Of the countless issues contractors face on a construction project, immediate problems like scheduling, workforce, payment, and materials supply often overshadow intellectual property concerns. But, they shouldn’t—especially for the design-build contractor. Given the resources the construction design process takes up, these builders need to protect investments from potential losses to the designer of record or the customer. Fortunately, copyright law provides mechanisms to address both of these risks.
The Designer Problem
A typical design-build project can create a unique risk for an architect or engineer seeking damages because of unauthorized use of drawings. U.S. copyright law gives ownership of a work to the author, including ownership of designs to the engineer or architect who prepared them. For a designer preparing plans as an employee of a design-build contractor, the designs would belong to the contractor. Sometimes, however, whether a designer qualifies as an employee is not always clear. Designers working as independent contractors, for example, would retain ownership rights to their designs unless the designer and design-build contractor agree otherwise. Regardless of the engagement, contractors would be prudent to secure such agreements
To prevent disputes about design ownership, contractors should require any professional providing architectural or engineering drawings to assign all their rights to the contractor. This critical measure removes any question of who owns the underlying work. For in-house designers, the employment agreement should have this provision. For outsourced work, the designer’s contract should have a similar provision, although some designers may resist, as standard design contract forms (such as those published by the AIA and EJCDC) often allocate intellectual property ownership to the design professional. By securing ownership for designs prepared, the design-build contractor ensures it can sell such drawings to clients and reduce the risk of ownership claims from designers.
The Customer Problem
Typically, the design-build project delivery method involves a contractor working with a customer through the design process, which often begins before the customer hires the contractor.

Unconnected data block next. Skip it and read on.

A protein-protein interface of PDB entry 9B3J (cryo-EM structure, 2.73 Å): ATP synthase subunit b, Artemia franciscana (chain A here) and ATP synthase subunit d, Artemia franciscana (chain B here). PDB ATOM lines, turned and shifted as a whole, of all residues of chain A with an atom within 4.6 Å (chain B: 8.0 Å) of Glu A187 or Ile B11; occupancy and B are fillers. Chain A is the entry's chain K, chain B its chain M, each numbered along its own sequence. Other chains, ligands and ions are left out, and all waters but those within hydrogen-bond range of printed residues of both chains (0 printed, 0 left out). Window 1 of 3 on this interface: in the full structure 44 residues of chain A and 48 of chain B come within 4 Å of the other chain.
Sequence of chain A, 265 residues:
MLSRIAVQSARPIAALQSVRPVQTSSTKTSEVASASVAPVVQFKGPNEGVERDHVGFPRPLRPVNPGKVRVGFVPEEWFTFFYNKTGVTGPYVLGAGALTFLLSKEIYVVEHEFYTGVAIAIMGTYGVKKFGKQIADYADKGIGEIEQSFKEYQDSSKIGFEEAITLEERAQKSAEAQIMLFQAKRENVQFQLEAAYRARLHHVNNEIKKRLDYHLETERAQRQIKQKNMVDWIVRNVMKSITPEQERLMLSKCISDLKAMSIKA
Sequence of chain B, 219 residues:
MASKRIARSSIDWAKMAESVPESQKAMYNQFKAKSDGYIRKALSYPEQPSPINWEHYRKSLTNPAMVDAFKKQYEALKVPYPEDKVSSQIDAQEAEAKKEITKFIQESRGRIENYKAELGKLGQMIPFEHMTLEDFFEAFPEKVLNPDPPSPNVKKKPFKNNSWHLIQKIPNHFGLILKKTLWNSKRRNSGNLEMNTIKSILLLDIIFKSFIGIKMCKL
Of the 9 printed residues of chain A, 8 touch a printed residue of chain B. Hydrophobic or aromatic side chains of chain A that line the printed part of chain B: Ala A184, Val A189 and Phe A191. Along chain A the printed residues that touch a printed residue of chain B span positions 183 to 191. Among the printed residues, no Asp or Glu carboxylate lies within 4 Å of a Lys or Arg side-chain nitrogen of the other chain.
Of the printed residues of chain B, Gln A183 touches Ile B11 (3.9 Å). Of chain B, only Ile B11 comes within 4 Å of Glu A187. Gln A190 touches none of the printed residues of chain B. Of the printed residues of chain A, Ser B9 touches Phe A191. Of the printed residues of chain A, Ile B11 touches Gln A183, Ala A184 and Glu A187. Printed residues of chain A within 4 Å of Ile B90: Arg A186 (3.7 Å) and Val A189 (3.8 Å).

Savvy consumers like to perform due diligence before committing to a builder for their projects. Naturally, this pre-hiring vetting process will require the builder to share all kinds of drawings, plans and designs. In doing so, a contractor runs the risk that an owner will take those designs and hire another contractor to complete the project using those plans. Underhanded as that may seem, it has happened on more than one occasion to design-build contractors.
Thankfully, copyright law affords protection to design-build contractors in these situations. Copyright protection attaches the moment the author creates the design, so the “underhanded owner” has no right to use those designs without the contractor’s permission. To safeguard this interest, design-builders can officially register designs with the U.S. Copyright Office. This simple and affordable process involves only an application, a nonrefundable fee, and a submission of a copy of the work to the Library of Congress. Doing so satisfies a requirement for bringing a copyright infringement lawsuit in which the design-builder can seek statutory damages and attorneys’ fees.
Design-build contractors can further protect their designs used to pitch a client by attaching to them the “©” symbol, the word “Copyright,” or the abbreviation “Copr.” along with the year of publication and the owner’s name. This annotation puts others, including customers receiving these designs, on notice of the designs’ ownership and copyright protection.
Finally, design-builders can ask prospective customers, as a condition of showing any prospective designs, to sign a non-disclosure agreement to govern the negotiation process. Such an agreement should, at a minimum, require the customer to acknowledge that all designs and plans the builder prepares in the negotiation process belong solely to the builder and that the customer is not receiving any rights to those designs or associated copyrights. Further, the agreement should prohibit disclosing the designs to anyone other than the builder or other approved persons. The agreement should require that if the customer decides not to hire the builder, then the customer must immediately return all drawings to the contractor. If drafted properly, such an agreement provides more secure and clear ownership rights than a copyright registration but risks disrupting the trust relationship with the prospective client.
Successfully navigating copyright issues for design-build work depends greatly on properly prepared designer contracts and non-disclosure agreements. The stakes in play for such agreements demand design-builders work with knowledgeable legal counsel to get the terms right. The lawyers at Cohen Seglias have experience in preparing such contracts and counseling on copyright issues in the design-build context.